Friday, November 23, 2012

A Slap In the Face

I am of the nature to grow old.
I cannot escape growing old.

I am of the nature to have ill health.
I cannot escape having ill health.

I am of the nature to die.
There is no way of escaping death.

All that is dear to me and everyone I love
are of the nature to change. There is no way 
to escape being separated from them.

I contemplate the first four of the five remembrances often. Yesterday went deeper . . . 

I spent most of Thanksgiving at the memory care community where I work part of the time. I had expected a joyful day.  I came out instead with heart filled with deep sadness. It helped that I had gotten slapped in the face, literally, by a still relatively young man, a resident with a case of early onset dementia, and lots of rage bottled up inside. Too much going on, too much noise, too many strangers visiting, a complicated family situation . . . he could not take it, and delivered me an unexpected blow, just after I had introduced myself to him. I did not flinch, and walked him to the table where a few relatives were to join him for a short lunch. He obviously needed space. I left him waiting alone. 

Right side of the head still burning, I went on and pretended nothing happened. The truth was, mind had been jarred, and questioned. The angry man had hit me hard with his suffering, and I had to face the truth of the four remembrances delivered right into my flesh, not just as thoughts to be pondered. Habitual, reactive mind revolted, and heart flinched at the very real possibility. Everywhere I turned, lonely souls reminded me, and even the ones with families visiting soon would be left also, back to living the end chapter of their lives in this place. I stopped being the one working there, and felt like almost one of 'them', with only years, and the randomness of fate separating us. 

Life, with its conventional narrative of past, present, and future, is rotten at its core. The story never ends well, and the only way out is through the dropping of the story itself. Each instant, a new moment, a new call to living.

Sunday, November 18, 2012

What Keeps Me Sitting

It's easy taking on mindfulness practice. It's another thing sitting day after day after day.

No one checking on you, no one encouraging, no immediate consequences one way or the other, there is only faith in the practice to sustain one's determination.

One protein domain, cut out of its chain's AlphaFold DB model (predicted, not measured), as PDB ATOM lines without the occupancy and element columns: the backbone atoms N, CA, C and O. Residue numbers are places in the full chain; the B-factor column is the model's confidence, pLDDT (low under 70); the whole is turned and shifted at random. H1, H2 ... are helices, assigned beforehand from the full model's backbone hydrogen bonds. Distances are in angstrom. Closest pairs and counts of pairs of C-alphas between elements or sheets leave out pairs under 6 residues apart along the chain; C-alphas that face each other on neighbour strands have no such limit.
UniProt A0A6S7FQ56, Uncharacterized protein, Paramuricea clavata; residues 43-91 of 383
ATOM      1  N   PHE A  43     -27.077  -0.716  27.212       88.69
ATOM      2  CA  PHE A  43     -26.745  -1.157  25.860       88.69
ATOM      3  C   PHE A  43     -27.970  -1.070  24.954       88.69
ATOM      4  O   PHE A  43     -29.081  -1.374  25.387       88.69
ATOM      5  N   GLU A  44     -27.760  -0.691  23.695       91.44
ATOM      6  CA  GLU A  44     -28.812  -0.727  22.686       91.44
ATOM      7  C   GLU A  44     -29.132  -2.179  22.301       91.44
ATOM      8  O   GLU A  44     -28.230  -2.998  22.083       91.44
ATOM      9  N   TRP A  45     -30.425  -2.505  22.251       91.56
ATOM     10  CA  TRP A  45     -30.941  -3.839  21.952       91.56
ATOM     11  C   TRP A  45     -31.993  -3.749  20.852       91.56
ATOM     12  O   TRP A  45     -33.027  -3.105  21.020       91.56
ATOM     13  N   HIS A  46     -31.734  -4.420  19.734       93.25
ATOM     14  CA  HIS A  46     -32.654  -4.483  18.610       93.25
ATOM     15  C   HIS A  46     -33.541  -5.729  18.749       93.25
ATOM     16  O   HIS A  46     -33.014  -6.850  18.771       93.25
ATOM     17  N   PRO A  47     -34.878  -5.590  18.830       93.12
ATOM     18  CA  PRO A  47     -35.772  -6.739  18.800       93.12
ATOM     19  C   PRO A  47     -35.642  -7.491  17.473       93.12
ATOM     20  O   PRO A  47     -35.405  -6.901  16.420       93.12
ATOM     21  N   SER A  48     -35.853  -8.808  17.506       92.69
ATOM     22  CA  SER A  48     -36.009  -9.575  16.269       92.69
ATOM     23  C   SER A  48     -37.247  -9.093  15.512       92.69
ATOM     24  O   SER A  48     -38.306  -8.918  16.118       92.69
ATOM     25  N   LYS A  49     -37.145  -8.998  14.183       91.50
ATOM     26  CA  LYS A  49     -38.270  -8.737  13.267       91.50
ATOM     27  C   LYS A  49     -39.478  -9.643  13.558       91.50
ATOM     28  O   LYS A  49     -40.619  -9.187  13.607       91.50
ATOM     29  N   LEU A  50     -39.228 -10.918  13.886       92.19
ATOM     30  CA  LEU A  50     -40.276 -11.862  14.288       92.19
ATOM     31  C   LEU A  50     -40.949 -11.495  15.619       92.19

The faith in question is not blind. Rather, it is faith informed by one's prior experiences with practice, combined with acquired wisdom based on the teachings. It's a bit like embarking on a road, and finding out that the map is proving accurate. From that realization, trust in the directions develops. The much desired end point and the higher road to attain it are worth all the effort. The alternative, the samsara route, is not one I want to stay on. There's got to be a better way to be in this life . . . The awareness of the pervasiveness of suffering is the other reason I sit every morning. The mind needs to be put to rest, and the only way is through proper seeing, substituting, and letting go, all best done during quiet, attentive sitting. 

What keeps you sitting, day after day after day? 

Sunday, November 11, 2012

Appeasing the Mind

The ordinary mind can never get enough of thinking. Planning the future, rehashing past events, elaborating schemes to satisfy various versions of the constructed self, the mind runs amok with infinite thoughting possibilities . . . Now, whenever I sit to meditate, I have found an easy way to appease the mind. I tell it to just hold off for those few moments, and that it will be able to resume its fabrications afterwards. That may not seem like not much, but that small reassurance seems to do the trick!

Sunday, November 4, 2012

Word For Word

Every time I sit down for practice, I remember these specific words from the Maha-Satipatthana Sutta:

Focused on the body in and of itself

- ardent, alert, and mindful - 

putting aside greed and distress with reference to the world [. . .]

Having gone to an empty building, [he] sits down [. . .], 

holding his body erect 

and setting mindfulness to the fore. 

Always mindful, he breathes in; mindful he breathes out. 

"Breathing in long, he discerns, 'I am breathing in long'; or breathing out long, he discerns, 'I am breathing out long.' Or breathing in short, he discerns, 'I am breathing in short'; or breathing out short, he discerns, 'I am breathing out short.' 

He trains himself, 'I will breathe in sensitive to the entire body.' He trains himself, 'I will breathe out sensitive to the entire body.' 

He trains himself, 'I will breathe in calming bodily fabrication.' He trains himself, 'I will breathe out calming bodily fabrication.'

Each one of those points an essential instruction for sitting practice . . . No need to read long books, or listen to more teachings. One could spend a life time just practicing this. 
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